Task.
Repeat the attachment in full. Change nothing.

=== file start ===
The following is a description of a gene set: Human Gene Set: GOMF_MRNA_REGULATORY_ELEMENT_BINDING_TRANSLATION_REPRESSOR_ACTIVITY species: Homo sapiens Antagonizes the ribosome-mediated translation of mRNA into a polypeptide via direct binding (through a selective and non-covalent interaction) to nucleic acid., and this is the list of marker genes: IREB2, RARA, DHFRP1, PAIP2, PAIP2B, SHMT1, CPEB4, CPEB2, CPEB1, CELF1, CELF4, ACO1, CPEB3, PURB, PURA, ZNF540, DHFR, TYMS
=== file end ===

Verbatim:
The following is a description of a gene set: Human Gene Set: GOMF_MRNA_REGULATORY_ELEMENT_BINDING_TRANSLATION_REPRESSOR_ACTIVITY species: Homo sapiens Antagonizes the ribosome-mediated translation of mRNA into a polypeptide via direct binding (through a selective and non-covalent interaction) to nucleic acid., and this is the list of marker genes: IREB2, RARA, DHFRP1, PAIP2, PAIP2B, SHMT1, CPEB4, CPEB2, CPEB1, CELF1, CELF4, ACO1, CPEB3, PURB, PURA, ZNF540, DHFR, TYMS